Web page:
The school board for Adams 14 approved a raise for Superintendent Javier Abrego Tuesday after amending their agenda during their meeting. The surprise vote came in a year when the district’s progress has been tested.

Abrego took over the Commerce City-based Adams 14 district in 2016 and has a contract running through June 2019. The addendum, approved on a 3-2 vote, raised his salary to $169,125, up from $165,000, and will be retroactive to the start of this school year. The board also gave Abrego a $25,000 contribution for his retirement account.

The board’s decision comes while the district is in the middle of a state-ordered improvement plan. While the district began the year celebrating that it had earned a higher rating, bringing it one step closer to coming off the state’s plan, the board recently also heard from state officials that the district is struggling to comply with data requirements and is not meeting goals.

The district this year has also been attacked by community members upset with many changes, including cuts to recess, elimination of scheduled parent-teacher conference days, and changes to a biliteracy program.

Colorado’s open meeting laws generally require that the public have 24-hour notice before elected officials discuss something. There are certain exceptions that give school boards some flexibility to add items to their agenda.

But experts say that in this case, Adams 14’s board should have given the public notice — before the meeting — that they were going to vote on the superintendent’s contract.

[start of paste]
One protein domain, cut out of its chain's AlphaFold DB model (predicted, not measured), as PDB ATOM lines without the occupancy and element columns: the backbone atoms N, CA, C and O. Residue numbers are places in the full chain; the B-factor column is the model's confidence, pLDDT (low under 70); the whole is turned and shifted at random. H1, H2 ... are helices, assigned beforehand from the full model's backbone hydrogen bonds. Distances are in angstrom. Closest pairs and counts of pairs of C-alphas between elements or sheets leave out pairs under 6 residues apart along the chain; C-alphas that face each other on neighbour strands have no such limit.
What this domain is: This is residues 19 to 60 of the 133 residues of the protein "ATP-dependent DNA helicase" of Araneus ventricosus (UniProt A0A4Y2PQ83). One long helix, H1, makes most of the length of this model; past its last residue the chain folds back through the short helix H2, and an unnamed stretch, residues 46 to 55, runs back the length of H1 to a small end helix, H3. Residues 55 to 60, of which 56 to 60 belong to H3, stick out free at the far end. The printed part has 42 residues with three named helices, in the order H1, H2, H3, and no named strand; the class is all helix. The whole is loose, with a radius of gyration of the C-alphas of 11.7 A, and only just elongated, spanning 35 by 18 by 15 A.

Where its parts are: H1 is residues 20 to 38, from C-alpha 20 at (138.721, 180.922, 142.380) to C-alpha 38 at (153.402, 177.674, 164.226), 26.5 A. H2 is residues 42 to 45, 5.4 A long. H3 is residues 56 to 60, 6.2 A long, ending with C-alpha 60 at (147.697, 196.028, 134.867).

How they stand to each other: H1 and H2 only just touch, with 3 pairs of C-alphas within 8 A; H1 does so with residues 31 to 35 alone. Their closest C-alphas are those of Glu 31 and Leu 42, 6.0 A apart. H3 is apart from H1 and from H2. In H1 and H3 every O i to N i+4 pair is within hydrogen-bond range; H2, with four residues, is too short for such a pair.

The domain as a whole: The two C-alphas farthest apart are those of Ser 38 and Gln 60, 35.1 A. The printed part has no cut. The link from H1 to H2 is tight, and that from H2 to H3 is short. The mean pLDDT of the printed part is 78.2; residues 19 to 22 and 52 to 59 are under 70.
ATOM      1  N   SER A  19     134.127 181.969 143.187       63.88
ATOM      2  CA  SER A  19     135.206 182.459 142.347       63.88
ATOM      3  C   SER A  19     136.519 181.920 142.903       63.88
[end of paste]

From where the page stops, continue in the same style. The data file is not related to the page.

“That’s not the intention of the sunshine law,” said Jeff Roberts, executive director of the Colorado Freedom of Information Coalition. “Essentially if they know they’re going to do this, it should be on the agenda. The public should have a good idea of what’s coming up. There are emergency things that come up, but this doesn’t sound like an emergency.”

In describing the contract addendum the board was about to vote on, Adams 14’s board president, Timio Archuleta, said that all administrative staff in the district had received a 2.5 percent step increase, and that the superintendent should have also received that.

“It was thought that this was taken care of last fall, but the addendum had not been finalized for approval, so I’m asking the board for approval tonight,” Archuleta said.

The signed document describes the $25,000 payout as a “one-time compensation for services rendered to the district under this contract during the 2016-17 school year.”

The board members did not discuss the salary increase in the open meeting before voting.

Board member Bill Hyde attempted to abstain from the vote, but the board’s attorney said that would require the board president’s approval. Archuleta did not allow Hyde to abstain. Hyde and board member Harvest Thomas voted against the salary increase.

Hyde did not say why he wanted to abstain from the vote.

Before the meeting started, the school board also had a study session where, in part, they discussed with a consultant whether and how they should evaluate the superintendent.

Although Abrego’s contract states that the board shall evaluate the superintendent every year, officials say it hasn’t happened.

According to the contract, the board “shall evaluate and assess in writing” the superintendent’s progress toward meeting goals each year. But the contract also states, “at a minimum, this evaluation shall include a meeting between superintendent and the board.”

Hyde pushed the board to commit to scheduling a discussion to pick between three superintendent evaluation tools that Adams 14 can begin to use.

The consultant pushed the board not to focus on the “tool” for evaluation so much as the practice of doing so.